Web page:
NEUROSCIENCE OF RELATIONSHIPS
“New research shows that a bad relationship can actually make you sick. We could create sociometers or a chip embedded in our clothing that could tell us how positively or negatively excited we are when we see another person. Over time we could use this information to avoid relationships that are harmful to our health or change them to make them healthier.”
“Food is medicine; if your goal is to prevent disease, then looking at what you eat is probably the biggest return on investment. Some produce in our supermarkets sits so long that it loses much of its nutritional value. Researchers at the MIT Media Lab have developed a smartphone-based spectrometer you could take into the supermarket and apply to an apple, and it would measure the ultraviolet fluorescence from the chlorophyll to tell you how ripe it is and thus deduce its nutritional value. Another new device is able to tell if a food item has gluten. You could even embed technology on an intelligent spoon that could tell you things like how often you eat, the temperature of your food and how much salt is in your soup.”
DIAGNOSING EMOTIONAL DISTRESS
“Today, a cellphone app can measure the pitch, rate and energy of your voice, how often you communicate and where you go, to make real-time predictions about the state of your mental health and allow for early intervention. Software by MIT professor Alex Pentland and Cogito Corporation uses algorithms to analyze the human voice to help reduce the suicide rate among veterans. With IBM Watson we can develop a care plan for cancer patients. With wearable technology that embeds flexible computers in clothing, you could further measure vital signs, galvanic skin response and body temperature to quantify your emotions and stress level to alert you to problems before they occur.”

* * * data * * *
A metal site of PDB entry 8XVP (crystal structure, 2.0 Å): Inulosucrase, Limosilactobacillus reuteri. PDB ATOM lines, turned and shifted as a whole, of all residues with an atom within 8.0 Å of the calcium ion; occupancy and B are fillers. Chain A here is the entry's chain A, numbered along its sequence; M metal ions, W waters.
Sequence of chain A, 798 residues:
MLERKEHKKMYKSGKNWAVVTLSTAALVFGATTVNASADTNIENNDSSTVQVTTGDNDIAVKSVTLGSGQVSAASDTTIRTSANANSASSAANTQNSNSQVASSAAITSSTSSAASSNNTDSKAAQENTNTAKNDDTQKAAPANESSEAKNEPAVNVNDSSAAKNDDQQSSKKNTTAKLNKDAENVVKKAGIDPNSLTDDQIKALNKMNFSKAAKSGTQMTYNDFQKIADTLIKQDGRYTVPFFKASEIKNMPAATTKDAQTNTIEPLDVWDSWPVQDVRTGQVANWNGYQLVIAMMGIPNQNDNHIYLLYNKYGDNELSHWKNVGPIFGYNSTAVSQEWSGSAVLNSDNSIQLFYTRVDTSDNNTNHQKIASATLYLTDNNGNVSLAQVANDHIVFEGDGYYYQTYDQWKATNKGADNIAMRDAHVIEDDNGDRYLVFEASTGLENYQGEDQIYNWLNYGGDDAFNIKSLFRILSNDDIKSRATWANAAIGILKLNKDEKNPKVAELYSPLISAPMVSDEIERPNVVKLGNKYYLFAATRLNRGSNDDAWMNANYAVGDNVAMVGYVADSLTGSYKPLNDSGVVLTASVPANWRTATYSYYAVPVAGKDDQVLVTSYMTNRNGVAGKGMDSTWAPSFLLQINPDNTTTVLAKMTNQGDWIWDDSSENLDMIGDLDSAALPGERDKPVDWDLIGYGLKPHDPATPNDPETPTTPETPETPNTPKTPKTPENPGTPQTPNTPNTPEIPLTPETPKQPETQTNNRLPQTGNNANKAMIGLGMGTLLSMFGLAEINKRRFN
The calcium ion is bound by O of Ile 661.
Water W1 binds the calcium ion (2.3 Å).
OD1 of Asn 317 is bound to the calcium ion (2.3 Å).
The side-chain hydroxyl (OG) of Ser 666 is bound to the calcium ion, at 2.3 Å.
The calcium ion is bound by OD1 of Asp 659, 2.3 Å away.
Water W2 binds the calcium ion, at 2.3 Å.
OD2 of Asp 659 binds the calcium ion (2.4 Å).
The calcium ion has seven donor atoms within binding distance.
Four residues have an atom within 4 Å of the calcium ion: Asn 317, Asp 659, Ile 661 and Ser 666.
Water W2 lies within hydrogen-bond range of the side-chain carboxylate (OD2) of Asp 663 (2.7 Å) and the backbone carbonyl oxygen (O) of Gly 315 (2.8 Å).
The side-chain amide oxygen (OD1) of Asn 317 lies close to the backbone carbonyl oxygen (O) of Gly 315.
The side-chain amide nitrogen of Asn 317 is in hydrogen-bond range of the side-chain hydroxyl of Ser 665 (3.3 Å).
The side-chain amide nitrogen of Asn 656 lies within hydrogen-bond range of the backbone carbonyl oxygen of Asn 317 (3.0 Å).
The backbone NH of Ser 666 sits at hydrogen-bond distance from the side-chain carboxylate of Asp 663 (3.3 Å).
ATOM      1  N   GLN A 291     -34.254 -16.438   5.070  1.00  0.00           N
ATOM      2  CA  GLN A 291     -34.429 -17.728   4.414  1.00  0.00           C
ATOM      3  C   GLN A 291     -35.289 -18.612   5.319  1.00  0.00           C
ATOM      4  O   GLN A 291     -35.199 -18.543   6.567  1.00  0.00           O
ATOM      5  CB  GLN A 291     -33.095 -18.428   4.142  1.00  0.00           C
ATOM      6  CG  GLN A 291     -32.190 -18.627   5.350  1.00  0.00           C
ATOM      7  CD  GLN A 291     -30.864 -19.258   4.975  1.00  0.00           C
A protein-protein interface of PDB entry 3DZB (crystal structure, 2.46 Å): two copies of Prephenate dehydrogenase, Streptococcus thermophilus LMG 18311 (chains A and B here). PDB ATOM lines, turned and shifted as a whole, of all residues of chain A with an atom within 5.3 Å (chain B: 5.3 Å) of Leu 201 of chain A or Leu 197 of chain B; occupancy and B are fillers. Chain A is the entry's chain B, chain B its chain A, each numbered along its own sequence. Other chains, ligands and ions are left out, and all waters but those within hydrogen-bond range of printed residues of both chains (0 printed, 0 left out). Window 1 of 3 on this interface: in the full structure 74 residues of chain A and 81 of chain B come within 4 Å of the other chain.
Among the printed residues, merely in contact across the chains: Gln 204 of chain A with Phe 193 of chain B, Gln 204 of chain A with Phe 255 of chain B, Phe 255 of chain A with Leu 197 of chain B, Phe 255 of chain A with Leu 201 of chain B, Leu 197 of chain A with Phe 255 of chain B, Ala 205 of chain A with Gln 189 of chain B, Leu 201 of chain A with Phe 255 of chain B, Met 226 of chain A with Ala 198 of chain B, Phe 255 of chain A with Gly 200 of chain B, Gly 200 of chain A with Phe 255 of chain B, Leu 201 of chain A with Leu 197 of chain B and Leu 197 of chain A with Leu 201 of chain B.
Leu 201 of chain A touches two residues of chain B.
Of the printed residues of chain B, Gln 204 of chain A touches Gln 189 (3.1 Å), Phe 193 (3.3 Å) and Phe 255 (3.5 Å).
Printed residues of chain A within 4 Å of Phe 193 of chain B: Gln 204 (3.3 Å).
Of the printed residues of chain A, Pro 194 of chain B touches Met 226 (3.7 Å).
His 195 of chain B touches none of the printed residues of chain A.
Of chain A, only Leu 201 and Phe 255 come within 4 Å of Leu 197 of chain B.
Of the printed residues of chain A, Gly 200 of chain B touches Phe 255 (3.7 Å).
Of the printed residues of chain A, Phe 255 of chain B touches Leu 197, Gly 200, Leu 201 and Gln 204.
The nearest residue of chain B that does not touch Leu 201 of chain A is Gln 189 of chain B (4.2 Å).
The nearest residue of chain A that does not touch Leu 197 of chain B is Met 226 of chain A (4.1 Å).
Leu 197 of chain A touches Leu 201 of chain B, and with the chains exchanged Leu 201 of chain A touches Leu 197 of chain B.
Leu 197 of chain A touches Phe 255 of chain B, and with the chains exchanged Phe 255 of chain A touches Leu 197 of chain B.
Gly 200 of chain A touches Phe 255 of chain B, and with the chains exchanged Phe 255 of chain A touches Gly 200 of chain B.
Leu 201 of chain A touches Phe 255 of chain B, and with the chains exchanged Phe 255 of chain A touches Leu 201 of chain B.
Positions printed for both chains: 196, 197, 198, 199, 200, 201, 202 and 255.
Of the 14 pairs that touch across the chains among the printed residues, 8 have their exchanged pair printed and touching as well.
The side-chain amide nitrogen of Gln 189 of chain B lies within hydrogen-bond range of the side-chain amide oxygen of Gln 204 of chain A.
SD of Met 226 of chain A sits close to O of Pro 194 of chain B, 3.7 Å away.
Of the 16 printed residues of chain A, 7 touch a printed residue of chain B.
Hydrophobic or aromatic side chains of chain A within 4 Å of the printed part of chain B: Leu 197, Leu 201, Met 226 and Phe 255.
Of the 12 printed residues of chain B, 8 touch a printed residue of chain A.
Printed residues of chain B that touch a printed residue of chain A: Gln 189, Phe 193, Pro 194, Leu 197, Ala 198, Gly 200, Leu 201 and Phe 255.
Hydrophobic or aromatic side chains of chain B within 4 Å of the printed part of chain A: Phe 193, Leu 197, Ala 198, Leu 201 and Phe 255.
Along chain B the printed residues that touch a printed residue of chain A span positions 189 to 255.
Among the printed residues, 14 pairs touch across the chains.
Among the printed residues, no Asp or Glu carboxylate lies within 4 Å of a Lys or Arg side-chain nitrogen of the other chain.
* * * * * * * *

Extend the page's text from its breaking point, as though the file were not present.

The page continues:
“We are on the verge of being able to use humanoid robots as concierges at medical centers—and also as companions for people at home. At the Future of Health Technology Summit in 2004, Georgetown researcher Alexander Libin gave a presentation on robotic cats, map- ping out how people react to them and form bonds, which they do very easily. For elderly people who don’t have a way to care for pets, these robots could help provide an alternative to opioids or other drugs to deal with depression and mental issues. Another researcher, Corinna Lathan, has developed robots, through her company AnthroTronix, that use games to provide therapy to children with learning disabilities.”
ROBOTIC INTERNAL SURGERY
“Researchers like David Gracias of Johns Hopkins University are creating microrobots that doctors can inject into your body that could perform autonomous surgery. Guided by a magnetic field, the robots could remove a growth from your stomach or clear a blood clot from your veins, and then ideally, after they do their job, they could dissolve. Even smaller nanorobots, called chromallocytes, could be injected directly into the bloodstream through the capillaries and penetrate the cell wall. They could take out broken chromatic material in a segment of DNA and replace it just like changing a tire—replacing a person’s liver cell by cell without any cutting at all.”
This story appears in the Summer 2017 issue of the Smith Alumnae Quarterly.